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By Patricia Boccadoro

PARIS, 17 DECEMBER 2014 — The curtain at the Theatre de la Ville in Paris rises on a solid-looking wall, a "real" wall made of breeze blocks which barricades two thirds of the stage, and seconds later, wham! The whole structure, an idea devised by Bausch’s audacious designer Peter Pabst, topples dramatically backwards, hurtling red dust and grit into the air and into the audience, leaving the ground strewn with uneven piles of rubble, rocks and dirt.

Just as her 1986 work was influenced by a stay of three weeks in Rome, Palermo Palermo is the result of time spent in Sicily, but any idea that Bausch has romanticised the city dominated by Etna, the concrete network of roads criss-crossing the island and the Mafia, can be swept away as the work, absurd and derisive, unfolds on this rubbish covered stage with events connected by the ridiculous and an atmosphere of impending tragedy. But, as is often the case with Bausch’s work, one has only to scratch the surface to perceive an underlying humour and the clear note of life, hope and optimism at the close.

Tanztheater Wuppertal in Palermo Palermo
Choreography: Pina Bausch

The piece continued with the Australian dancer, Julie Shanahan, tracing a cross on the floor, a cross on her face, before screaming out to have mud and gunge thrown all over her face , hair and body. She wants to be hugged, she wants to be kissed, she wants to be loved. The women totter over the rubble in their long dresses and impossibly high stiletto heels going nowhere, a man has a shave with the microphone, eggs and then meat are cooked on a steam iron, a dancer takes off his black sock which has a hole in it, paints his heel black, and puts back the sock, grinning at the audience in sly self-satisfaction. That knowing smirk of his has long become one of Bausch’s trademarks.

Actions follow, each more fanciful than the rest, with the man who puts his broken arm in a bag and with the woman who tries to iron the dress she’s wearing, but is disturbed by someone tipping a satchel of gold coins over her.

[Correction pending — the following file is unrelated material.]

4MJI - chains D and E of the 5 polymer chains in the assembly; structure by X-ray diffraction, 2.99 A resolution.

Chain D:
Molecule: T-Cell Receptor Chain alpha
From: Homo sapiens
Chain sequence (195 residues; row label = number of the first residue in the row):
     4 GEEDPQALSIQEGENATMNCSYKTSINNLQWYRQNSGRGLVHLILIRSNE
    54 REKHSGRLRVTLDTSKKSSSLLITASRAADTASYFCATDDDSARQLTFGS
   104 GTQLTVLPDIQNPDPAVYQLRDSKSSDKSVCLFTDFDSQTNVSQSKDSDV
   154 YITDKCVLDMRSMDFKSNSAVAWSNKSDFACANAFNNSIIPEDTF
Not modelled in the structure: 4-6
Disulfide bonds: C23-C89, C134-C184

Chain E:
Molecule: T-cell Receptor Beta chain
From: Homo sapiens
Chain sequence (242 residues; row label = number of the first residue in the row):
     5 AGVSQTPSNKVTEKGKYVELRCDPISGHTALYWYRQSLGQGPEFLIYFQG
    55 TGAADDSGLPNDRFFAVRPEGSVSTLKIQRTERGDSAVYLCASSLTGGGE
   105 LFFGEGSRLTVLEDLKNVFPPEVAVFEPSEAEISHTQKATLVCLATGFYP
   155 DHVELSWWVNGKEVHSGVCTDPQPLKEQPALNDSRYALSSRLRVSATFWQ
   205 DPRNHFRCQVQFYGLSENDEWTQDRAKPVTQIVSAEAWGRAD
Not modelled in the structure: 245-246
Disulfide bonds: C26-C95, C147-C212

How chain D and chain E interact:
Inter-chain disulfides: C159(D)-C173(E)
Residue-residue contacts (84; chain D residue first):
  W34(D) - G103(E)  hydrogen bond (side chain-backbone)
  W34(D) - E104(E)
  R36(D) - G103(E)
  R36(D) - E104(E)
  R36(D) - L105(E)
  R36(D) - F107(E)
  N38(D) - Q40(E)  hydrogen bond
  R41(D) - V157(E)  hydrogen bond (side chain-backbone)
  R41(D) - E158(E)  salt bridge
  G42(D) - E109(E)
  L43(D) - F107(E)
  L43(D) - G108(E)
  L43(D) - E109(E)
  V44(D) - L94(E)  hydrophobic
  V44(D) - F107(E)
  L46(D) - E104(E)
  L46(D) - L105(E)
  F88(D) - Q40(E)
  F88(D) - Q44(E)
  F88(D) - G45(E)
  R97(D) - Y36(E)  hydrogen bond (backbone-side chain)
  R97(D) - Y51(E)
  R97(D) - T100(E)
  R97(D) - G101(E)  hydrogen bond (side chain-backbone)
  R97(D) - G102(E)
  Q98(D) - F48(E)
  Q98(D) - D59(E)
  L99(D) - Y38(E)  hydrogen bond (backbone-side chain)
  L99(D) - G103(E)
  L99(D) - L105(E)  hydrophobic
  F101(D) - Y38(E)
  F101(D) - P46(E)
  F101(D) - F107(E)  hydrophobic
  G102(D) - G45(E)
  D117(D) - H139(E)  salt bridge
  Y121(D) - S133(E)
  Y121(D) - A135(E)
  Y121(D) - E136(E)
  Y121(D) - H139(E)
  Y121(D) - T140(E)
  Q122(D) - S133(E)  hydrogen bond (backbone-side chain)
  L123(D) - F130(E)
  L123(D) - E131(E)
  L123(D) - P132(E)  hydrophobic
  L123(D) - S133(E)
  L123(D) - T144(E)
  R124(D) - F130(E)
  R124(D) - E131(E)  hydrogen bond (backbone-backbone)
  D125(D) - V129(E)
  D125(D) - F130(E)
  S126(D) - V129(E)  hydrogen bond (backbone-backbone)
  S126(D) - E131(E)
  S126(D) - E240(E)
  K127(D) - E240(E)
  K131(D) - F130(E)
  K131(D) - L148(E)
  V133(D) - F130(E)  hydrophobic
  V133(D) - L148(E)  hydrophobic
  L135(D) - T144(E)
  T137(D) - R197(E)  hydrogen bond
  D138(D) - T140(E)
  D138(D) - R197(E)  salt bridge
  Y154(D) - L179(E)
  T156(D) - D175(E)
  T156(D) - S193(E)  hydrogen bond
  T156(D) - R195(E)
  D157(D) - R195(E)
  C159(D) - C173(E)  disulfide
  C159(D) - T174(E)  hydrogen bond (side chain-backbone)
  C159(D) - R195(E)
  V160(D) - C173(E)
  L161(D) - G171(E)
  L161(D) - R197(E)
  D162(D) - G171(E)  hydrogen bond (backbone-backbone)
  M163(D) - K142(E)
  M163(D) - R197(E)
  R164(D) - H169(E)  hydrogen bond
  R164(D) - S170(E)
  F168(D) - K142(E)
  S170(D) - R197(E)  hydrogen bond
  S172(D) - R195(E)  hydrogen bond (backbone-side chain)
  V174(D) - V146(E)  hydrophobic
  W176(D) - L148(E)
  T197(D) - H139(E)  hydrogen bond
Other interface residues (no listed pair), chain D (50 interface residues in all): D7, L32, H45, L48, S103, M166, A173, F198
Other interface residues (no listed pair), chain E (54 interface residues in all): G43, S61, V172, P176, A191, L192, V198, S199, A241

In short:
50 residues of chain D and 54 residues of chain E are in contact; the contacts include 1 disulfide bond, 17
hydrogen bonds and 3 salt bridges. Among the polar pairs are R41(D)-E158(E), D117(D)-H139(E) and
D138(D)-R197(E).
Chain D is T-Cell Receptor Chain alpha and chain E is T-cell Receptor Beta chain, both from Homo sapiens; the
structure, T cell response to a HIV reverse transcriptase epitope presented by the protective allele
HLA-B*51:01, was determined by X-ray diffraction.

But the biggest titters from the audience came from the antics of a nice little dog who trotted nonchalantly around the stage, impervious to the audience before finding his picnic dinner which was gobbled up very politely; having hurt his back leg in rehearsals once, he was doubly careful when clambering up the remains of the wall with his short furry legs, making several abortive attempts before succeeding. "He’s not been trained at all", his owner, the dancer Jean-Laurent Sasportes, told me at the cocktail party afterwards, where the small animal was happily meandering around among the guests, thoroughly at ease; "Each time we perform, he loves going on stage, and always does something different as did his predecessor, Achuya, who became a member of the cast quite by accident!"

Tanztheater Wuppertal in Palermo Palermo
Choreography: Pina Bausch

However, when Dance makes its apparition, it is like dance one has never seen before. A series of solos begin, and the diversity and speed of the movements are mesmerizing. Bausch finds angles and arm movements not seen before that leave the spectator breathless and when two or three people were dancing at the same time, one needed several pairs of eyes, but she also found a way to turn such beauty into derision by having Andrey Berezin dressed as a drag queen, twirl a pet snake in the air ( a plastic one, which was not totally obvious), and  mince along the front of the stage with that Bausch walk, all the while harbouring that sly, knowing grin.

That Bausch is a master choreographer touching on genius has been said time and again, but what is less often pointed out is that in the chaos she presents there is always hope. In the last scene, trees in blossom descend. From the sterile cement and rubble, life reappears, beauty from anarchy.

The score was an amalgamation of music from Southern Italy, Sicily, Africa, China, Japan and Scotland as well as excerpts from Paganini, Grieg and Tchaikovsky, including American blues and jazz, arranged by Matthias Burkitt

Patricia Boccadoro writes on dance in Europe. She has contributed to The Guardian, The Observer and Dancing Times and was dance consultant to the BBC Omnibus documentary on Rudolf Nureyev. Based in Paris,  Patricia Boccadoro is the dance editor for Culturekiosque

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